A sweetener that won’t damage your teeth, xylitol may even help prevent cavities. My main reason for adding it is to make the mouthwash more palatable by giving it a sweet flavor. It’s a totally optional ingredient, though, so if you are opposed to using it, don’t add it!
While xylitol is safe for humans to consume, it can be toxic to animals, especially dogs. So, don’t make oral care products for your animals with xylitol, and make sure you keep it out of their reach.
Adding mineral drops, like Concentrace Trace Mineral Drops is also optional. I include these to surround the teeth with helpful minerals that can potentially contribute to the remineralization process of any areas that may have been demineralized by the harmful bacteria present in dental plaque.
Essential oils add flavor to your mouthwash, but they are an active ingredient when used in a high enough concentration. The goal is to have the oils disrupt the bacterial cell wall of the bacteria in your plaque. If you kill the bacteria, it won’t form acid, which thereby helps avoid cavities, gingivitis, and periodontal disease.
You can use one of several popular essential oils, depending upon your flavor preference; or use a combination of different oils. Some great choices are clove, cinnamon oil, tea tree, spearmint, peppermint, and wintergreen. (I elaborate more below.)
If you plan on having children use this mouthwash, you can add peppermint extract instead of peppermint essential oil to flavor your mouthwash. (It won’t be completely alcohol-free, then, but the amount of alcohol added is almost negligible.)
Mouthwash ingredients to avoid
As much as I love making apple cider vinegar and kombucha, acidic ingredients should have no place in homemade mouthwash recipes. Acids released by the bacteria in dental plaque are what erode away the enamel, eventually leading to tooth decay. You don’t want to purposefully bathe your teeth in an acidic liquid.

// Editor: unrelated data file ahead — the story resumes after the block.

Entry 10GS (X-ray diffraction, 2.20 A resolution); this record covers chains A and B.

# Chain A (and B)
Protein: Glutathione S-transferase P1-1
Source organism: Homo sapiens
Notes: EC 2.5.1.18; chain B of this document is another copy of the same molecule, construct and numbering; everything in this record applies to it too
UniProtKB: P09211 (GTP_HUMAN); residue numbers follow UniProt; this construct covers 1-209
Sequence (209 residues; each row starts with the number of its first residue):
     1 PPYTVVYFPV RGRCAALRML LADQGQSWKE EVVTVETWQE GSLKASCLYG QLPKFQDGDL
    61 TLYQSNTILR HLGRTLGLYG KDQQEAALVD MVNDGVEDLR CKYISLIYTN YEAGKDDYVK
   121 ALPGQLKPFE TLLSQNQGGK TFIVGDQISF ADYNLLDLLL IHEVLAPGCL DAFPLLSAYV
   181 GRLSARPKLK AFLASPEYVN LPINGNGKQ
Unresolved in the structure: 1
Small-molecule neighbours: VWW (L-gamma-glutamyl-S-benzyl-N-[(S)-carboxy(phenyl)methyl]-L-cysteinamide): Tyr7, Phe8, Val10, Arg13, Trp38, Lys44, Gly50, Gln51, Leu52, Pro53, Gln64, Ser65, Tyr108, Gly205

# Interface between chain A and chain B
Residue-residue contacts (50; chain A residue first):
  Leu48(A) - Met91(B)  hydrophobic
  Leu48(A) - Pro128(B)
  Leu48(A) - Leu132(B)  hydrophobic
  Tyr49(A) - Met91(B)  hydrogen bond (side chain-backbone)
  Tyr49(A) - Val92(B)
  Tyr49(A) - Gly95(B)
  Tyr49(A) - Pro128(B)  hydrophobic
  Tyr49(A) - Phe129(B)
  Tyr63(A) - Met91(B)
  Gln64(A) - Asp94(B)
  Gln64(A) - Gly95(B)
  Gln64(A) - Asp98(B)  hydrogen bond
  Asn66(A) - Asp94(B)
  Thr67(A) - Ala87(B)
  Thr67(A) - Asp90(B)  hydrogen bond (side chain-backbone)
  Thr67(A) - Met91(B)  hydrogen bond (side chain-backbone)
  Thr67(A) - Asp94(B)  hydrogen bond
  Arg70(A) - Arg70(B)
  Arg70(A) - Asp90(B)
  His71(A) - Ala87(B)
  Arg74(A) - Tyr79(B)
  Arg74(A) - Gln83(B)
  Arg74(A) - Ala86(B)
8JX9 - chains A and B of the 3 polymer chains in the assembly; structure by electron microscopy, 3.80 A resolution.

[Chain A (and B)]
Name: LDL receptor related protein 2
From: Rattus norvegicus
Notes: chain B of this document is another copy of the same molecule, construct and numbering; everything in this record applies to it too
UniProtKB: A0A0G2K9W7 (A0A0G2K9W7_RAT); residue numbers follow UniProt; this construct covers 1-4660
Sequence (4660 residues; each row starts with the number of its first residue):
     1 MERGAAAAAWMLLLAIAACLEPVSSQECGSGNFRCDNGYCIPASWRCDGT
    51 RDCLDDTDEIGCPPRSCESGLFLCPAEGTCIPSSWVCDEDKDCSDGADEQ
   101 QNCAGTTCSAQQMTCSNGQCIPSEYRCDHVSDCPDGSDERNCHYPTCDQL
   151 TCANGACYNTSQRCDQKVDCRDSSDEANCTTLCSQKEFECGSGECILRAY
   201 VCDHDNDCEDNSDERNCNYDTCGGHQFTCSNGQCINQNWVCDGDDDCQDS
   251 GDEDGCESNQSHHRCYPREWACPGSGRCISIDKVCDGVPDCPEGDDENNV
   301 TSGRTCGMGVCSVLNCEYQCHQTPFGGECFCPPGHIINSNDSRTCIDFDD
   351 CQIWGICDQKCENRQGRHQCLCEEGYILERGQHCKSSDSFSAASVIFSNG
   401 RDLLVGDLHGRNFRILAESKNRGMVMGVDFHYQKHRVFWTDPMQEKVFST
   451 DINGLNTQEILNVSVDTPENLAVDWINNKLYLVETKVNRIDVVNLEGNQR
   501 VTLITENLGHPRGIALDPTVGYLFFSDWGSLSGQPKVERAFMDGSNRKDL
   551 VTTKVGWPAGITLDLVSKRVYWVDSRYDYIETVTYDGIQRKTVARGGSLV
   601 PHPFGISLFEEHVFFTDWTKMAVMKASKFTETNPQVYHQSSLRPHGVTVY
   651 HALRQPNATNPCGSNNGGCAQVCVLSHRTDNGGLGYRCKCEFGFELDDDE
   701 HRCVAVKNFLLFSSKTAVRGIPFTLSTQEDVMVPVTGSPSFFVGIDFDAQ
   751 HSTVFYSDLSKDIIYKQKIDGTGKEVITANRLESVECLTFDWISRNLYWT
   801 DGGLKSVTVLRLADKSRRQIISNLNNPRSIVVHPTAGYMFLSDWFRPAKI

I also prefer avoiding alcohol in mouthwash.
Why avoid alcohol-based mouthwash?
One of the best dental school instructors I had was a periodontist who advised us that if you brush and floss your teeth correctly, using mouthwash is usually unnecessary for healthy people. He pointed out that most of the popular mouthwashes have alcohol in them, and the use of alcohol in a mouthwash could be drying to the mucosa.
Using an alcohol-based mouthwash can leave your mouth feeling cleansed. They have a cooling effect that feels refreshing. With continued use, though, they could potentially lead to a dry mouth.
Having a dry mouth makes you more susceptible to getting cavities. If your main goal in using mouthwash is to prevent cavities, using an alcohol-based mouthwash may actually be doing more harm than good.
You could choose a fluoride-based rinse instead, but that takes us back to the debate about if you should be using fluoride or not. (I touched on that in my clay-based homemade toothpaste post.)
Effect on plastic fillings
I found one study that looked at the solubility of composite resins (tooth-colored fillings) in different solutions, including an alcohol-based mouthwash. They concluded that it may be best for people with a lot of composite restorations to avoid using alcohol-based mouthwash.
Does it cause cancer?
Some people believe that mouthwash with alcohol may give you an increased chance of developing oral cancer. The studies don’t really show a connection. The ADA has taken the stance that mouthwashes with alcohol in them are safe.
I’ll leave you to be the judge of whether you want to use an alcohol-based mouthwash or not.
Best essential oils for mouthwash
Many commercial brands of mouthwash use combinations of several essential oils to give their product good flavor and to leave your mouth feeling fresh. Listerine uses a combination of thymol (found in thyme oil), menthol (found in peppermint oil), eucalyptol (found in salvia and eucalyptus), and methyl salicylate (wintergreen).
If you feel that your child is likely to ingest the mouthwash, rather than spit it out, it’s probably best to leave the oils out altogether or not use mouthwash at all.
The ADA doesn’t recommend the use of mouthwash in children under 6 anyway as swallowing reflexes may not be well-developed yet in young children.
Clove oil is a great oil to use in homemade mouthwash because of its anti-inflammatory and analgesic properties. Gargling with a mouthwash made with clove oil may help soothe a sore throat, and it may also help relieve other pain from toothaches or ulcers in the mouth.
The eugenol component of clove oil is no stranger to dentistry. Zinc oxide-eugenol cement is commonly used as a temporary filling material.